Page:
Who's rewired their house for this hobby?

Holm Tiffe holm at freibergnet.de
Wed Nov 26 01:06:33 CST 2014

Chuck Guzis wrote:

> On 11/25/2014 12:17 PM, Eric Smith wrote:
> >On the other hand, distributing three-phase to residences, while great
> >for people with shop equipment or old computers, seems like expensive
> >overkill for normal homes.
> And expensive.  Copper isn't cheap and a 3-phase distribution 
> transformer costs considerably more than a single-phase one--and 
> provides very little advantage.

Maybe that's the case where you live, but nor here b'cause of production
Where is the advantage of two thicker wires fingle phase against four
smaller ones? If you are happy with that was NA suppliers give to you
congatulations, but all others that know better must not be happy with

> I'll submit that if your goal is phase-to-phase balancing, distributing 
> single-phase to individual residences and then shifting the residences 
> to one phase or the other is probably better in that respect.  In 
> Germany, ordinary wall receptacles are single-phase, so depending on the 
> homeowner to phase-balance his load is probably not the best policy.  On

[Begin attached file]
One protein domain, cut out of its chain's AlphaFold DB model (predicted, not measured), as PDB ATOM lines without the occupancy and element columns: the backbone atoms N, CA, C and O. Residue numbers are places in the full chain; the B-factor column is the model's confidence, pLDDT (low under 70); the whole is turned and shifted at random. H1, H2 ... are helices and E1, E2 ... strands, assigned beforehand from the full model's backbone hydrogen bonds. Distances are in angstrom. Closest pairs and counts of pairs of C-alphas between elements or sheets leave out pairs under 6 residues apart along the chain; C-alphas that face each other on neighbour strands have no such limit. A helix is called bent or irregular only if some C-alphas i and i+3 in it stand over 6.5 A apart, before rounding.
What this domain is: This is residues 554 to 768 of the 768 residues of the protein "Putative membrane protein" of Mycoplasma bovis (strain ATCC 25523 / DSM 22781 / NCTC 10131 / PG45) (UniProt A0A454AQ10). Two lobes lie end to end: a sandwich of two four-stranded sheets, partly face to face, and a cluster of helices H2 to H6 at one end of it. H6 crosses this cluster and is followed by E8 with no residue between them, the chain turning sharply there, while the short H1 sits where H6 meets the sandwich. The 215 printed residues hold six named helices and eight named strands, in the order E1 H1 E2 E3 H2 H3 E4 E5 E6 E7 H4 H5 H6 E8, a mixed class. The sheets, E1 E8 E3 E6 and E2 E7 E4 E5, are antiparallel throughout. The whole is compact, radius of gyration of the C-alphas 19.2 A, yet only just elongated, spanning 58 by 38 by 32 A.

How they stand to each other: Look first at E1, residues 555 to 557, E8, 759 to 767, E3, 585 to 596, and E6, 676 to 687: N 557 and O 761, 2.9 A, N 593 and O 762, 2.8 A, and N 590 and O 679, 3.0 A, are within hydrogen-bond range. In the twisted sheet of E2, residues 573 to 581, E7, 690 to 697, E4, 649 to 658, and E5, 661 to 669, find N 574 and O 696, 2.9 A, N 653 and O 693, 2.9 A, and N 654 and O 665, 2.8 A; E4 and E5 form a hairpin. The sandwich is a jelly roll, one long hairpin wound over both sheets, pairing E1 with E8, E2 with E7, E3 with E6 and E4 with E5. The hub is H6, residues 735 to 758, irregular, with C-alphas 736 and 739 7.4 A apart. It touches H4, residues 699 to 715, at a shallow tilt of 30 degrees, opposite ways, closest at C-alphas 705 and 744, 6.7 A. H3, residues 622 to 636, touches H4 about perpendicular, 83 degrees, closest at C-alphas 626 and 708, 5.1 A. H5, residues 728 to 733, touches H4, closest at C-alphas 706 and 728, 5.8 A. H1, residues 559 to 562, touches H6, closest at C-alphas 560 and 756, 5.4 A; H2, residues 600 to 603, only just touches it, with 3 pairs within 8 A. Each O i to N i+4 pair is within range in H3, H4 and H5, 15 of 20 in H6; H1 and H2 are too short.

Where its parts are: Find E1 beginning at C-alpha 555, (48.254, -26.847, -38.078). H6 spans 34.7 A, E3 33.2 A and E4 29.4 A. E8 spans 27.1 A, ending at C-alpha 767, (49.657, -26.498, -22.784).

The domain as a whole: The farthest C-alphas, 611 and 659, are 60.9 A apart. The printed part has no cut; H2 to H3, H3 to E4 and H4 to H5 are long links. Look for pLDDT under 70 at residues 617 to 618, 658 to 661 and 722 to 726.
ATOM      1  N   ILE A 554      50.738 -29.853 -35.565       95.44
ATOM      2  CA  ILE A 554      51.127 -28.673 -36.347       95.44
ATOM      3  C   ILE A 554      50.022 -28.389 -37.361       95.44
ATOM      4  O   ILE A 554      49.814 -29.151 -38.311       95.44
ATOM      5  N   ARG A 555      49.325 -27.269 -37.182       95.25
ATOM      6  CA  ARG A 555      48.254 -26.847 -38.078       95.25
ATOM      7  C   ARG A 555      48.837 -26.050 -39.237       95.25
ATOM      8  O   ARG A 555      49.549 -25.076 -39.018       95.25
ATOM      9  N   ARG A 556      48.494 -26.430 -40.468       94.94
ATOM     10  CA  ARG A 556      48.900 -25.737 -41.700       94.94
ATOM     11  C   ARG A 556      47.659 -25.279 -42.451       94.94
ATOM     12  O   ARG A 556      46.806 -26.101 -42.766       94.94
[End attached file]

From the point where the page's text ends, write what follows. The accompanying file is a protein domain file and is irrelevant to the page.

> the other hand, doing the same for multi-residence (i.e. apartment 
> blocks) does make sense.

As I wrote before: Do you really think over there that all people in
Countries that aren't part of the US are some sort of Idiots?
I'm a German, are German Engeneeers stupid too?

> The homes on my loop (each has its own single-phase stepdown 
> transformer, but the loop itself is fed by 3-phase HV) are, every few 
> years, rebalanced.  Each residence has a large green distribution box 
> where the property line meets the street.  All three HV lines come into 
> each box--re-balancing is just a matter of of swapping connections in 
> the box.  Takes but a few minutes.

Nobody needs this...

All Power companies are doing the same here so nothing is "expensive", it
is the standard. And don#t tell me that the NA Power distribution with
small voltage single phase is economical in sight of the usage of copper...
> This may not be typical for the US, but my utility is a rural electric 
> co-op, so there's less emphasis on profits and more on member benefits.
> --Chuck

Chuck you don't know better, so it is ok for you. That's all.

BTW: since someone talked about step donw trannies for power tools..
that's unkown here and not needed, with some exeptions:
There are step down isolated transformers with < 42V for special sensitive
environments. That is called "Schutzkleinspannung" or protective small
voltage. That is used where people can get in touch with the conductors
or in wet envirnonments...seldom used.


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